Social media is critical for companies to get right. With low barriers to entry and the perception of ease of use, it may seem enticing to jump straight in but disaster can lurk in the shallows as well as the depths.
The media is never shy about reporting on major blunders by large corporations and so with everything from “my Dell hell” in 2005 through to Dr Pepper ‘s Facebook blunder, the search results are littered with examples of social media disasters. If it isn’t Habitat abusing hashtags in Twitter to promote their sweepstakes then it is Walmart creating a fake blog. Some of these activities are now literally criminal.
In the past the only thing wrong with doing something against the rules was getting the domain banned from Google. While that ban could ruin a business, there was no criminality attached to it (except perhaps the increase in your PI rates). In fact, some SEOs see getting a domain banned as a badge of honour and not the disaster it can be.
Suddenly the EU has changed all that and any SEO operating within its borders has had to also look at the legal ramification of everything they are doing. Where once legions of pretend consumers lived and worked in the EU, they have all had to now relocate to another country. These social media advocates trying to spread the message of love for the brand they ‘loved’ were in fact fake, and this only recently violated the law adopted in the UK under the Consumer Protection Act.
Where once love was espoused, silence. Where once we were able to read about a boy wanting a PSP3 for Christmas or a couple driving their RV across America and loving Wallmart’s great staff while doing it, we have had to be content with the news or blogs written mostly about chocolate. Where once a hashtag we followed about the protests in Iraq could lead us to a deal on garden furniture, now it simply brings us the news and drivel from spammers still seeking to invade the space. This new law has made owning the social media space more difficult because we’ve been forced to tell the truth (or move our legions offshore).
Social media is vital for SEO though and a good social media strategy can result in increased visits and increased rankings in search. It is important, if not essential, for brands to be active in the social media space, and do it correctly. While the age of citizen journalism may not yet be in full flower, the power of word of mouth networks is now digital. Mommy bloggers, passionate bloggers on food, alcohol, gadgets, and more all exist and have supporting communities, and tapping into these communities can yield rich results. The deceptive ease of social networks and access to bloggers belies the danger in getting it wrong.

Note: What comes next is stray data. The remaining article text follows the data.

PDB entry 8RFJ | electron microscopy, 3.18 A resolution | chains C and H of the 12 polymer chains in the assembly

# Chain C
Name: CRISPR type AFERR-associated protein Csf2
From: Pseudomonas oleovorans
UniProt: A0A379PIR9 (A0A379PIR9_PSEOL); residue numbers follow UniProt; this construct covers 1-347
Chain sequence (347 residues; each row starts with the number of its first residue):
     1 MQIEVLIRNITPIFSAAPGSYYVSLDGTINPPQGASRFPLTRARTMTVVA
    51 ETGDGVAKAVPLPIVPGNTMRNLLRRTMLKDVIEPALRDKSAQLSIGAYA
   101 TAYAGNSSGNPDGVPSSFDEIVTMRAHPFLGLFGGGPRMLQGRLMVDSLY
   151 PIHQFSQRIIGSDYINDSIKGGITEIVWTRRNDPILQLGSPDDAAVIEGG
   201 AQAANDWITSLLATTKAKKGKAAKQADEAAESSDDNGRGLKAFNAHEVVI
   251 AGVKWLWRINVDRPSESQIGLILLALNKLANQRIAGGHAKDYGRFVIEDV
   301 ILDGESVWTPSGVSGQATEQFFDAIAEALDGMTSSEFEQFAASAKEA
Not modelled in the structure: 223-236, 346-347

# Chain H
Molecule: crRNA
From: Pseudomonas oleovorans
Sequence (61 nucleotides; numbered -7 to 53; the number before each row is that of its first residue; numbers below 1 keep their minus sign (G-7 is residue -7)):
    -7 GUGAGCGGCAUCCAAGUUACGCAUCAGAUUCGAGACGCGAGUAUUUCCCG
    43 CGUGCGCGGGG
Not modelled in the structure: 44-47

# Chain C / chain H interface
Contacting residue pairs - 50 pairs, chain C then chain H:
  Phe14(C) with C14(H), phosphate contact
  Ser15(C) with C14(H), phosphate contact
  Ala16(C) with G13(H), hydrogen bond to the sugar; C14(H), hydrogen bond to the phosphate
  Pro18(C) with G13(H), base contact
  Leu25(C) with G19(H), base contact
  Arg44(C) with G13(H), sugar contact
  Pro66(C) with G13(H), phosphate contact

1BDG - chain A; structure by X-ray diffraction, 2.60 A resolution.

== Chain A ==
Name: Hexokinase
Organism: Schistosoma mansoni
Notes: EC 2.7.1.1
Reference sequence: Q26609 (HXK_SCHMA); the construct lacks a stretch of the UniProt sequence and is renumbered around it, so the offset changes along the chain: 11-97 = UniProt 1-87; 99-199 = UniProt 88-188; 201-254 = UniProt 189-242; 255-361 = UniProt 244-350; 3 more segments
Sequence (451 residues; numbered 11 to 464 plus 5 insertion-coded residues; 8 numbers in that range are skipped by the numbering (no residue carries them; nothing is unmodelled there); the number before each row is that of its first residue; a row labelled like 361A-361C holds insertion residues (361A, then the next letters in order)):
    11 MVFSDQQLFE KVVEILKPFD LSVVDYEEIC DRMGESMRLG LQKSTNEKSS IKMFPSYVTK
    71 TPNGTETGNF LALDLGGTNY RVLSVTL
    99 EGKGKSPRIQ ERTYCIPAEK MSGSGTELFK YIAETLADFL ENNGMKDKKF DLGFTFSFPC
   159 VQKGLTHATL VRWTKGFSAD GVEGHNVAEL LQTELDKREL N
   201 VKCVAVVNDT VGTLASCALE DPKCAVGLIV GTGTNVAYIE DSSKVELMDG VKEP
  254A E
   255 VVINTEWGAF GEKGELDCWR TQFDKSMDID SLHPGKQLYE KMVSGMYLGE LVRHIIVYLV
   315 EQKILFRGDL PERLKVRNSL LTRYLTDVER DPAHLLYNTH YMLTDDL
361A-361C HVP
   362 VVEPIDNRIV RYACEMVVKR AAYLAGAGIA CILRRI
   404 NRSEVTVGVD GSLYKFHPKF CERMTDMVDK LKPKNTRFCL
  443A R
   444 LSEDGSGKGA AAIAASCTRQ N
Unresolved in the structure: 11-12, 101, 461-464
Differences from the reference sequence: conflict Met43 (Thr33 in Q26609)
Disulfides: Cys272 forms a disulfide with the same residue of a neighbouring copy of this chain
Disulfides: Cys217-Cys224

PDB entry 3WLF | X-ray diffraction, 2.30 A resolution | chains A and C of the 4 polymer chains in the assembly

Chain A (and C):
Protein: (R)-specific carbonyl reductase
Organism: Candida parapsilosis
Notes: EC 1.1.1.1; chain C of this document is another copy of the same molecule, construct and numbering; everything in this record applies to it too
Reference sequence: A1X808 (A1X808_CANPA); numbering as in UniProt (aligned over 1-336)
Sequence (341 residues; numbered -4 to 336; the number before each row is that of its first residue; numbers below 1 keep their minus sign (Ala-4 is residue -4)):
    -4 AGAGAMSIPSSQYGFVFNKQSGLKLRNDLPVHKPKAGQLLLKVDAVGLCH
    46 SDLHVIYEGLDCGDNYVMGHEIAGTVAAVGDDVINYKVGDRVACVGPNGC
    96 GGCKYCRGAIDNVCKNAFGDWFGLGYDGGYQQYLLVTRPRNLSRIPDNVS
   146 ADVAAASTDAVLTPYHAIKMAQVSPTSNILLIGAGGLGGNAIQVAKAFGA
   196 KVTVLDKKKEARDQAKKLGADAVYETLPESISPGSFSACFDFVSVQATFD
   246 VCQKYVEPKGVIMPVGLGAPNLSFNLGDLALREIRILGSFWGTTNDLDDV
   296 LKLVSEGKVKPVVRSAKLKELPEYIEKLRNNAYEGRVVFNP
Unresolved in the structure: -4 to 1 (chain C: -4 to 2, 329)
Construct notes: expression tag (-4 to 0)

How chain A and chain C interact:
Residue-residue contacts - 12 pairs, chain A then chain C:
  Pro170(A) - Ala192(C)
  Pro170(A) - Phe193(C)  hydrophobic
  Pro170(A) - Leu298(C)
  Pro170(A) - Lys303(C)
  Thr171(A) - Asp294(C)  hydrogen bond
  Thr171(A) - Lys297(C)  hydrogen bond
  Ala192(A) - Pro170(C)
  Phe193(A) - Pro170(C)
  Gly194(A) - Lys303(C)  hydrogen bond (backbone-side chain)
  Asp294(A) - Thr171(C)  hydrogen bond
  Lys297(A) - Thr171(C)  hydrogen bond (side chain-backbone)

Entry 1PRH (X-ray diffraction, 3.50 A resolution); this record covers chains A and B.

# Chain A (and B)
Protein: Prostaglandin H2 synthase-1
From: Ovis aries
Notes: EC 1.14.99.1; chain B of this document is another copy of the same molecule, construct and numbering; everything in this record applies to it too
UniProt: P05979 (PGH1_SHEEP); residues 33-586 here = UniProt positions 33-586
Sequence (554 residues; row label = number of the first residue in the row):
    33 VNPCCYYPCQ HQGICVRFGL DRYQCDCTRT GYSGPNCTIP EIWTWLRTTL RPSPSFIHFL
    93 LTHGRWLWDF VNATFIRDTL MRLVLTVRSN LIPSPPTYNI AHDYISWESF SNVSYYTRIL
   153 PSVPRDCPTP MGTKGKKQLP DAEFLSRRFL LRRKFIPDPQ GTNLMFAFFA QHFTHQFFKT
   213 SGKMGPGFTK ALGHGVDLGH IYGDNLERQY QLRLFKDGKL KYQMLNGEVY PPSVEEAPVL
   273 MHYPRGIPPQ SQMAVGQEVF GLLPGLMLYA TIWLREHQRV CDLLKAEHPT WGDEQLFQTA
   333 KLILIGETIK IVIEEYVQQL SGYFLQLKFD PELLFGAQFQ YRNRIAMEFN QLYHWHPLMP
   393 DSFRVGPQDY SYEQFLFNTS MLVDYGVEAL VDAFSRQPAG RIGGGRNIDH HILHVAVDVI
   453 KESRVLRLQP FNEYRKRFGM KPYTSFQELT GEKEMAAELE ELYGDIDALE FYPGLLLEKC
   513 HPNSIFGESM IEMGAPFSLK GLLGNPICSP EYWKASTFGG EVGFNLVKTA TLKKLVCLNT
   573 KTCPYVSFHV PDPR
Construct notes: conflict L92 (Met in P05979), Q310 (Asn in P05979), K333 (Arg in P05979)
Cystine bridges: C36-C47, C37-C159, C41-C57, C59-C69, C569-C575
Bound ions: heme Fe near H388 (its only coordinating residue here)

While social media blunders and gaffs abound, the question is how much brand damage is done by a bad social media execution. Without the legions of ‘advocates’ able to be deployed at a moments notice, blunders in social media now have the potential to stick around for weeks if not years. But is it really disastrous to have bad reviews about your business on Qype or someone have a moan about your brand on Twitter? It depends.
The quickest way to screw up your social media strategy is to not have one. Too many companies jump in with no idea of what they are hoping to accomplish by engaging over social media. They have been sold a blog/twitter/facebook package by some social media guru and now they need to use it. That lack of focus would never be allowed in a DM campaign and it shouldn’t be allowd in social media.
The website www.whatthefuckismysocialmediastrategy.com could be a good first place to check to see what you might want to get out of social media engagement if you don’t already have a plan. But really, if you’re already Facepartying your Twitter check-ins on your BlogTube, it might be too late.
Take a breath.
Now get back in there.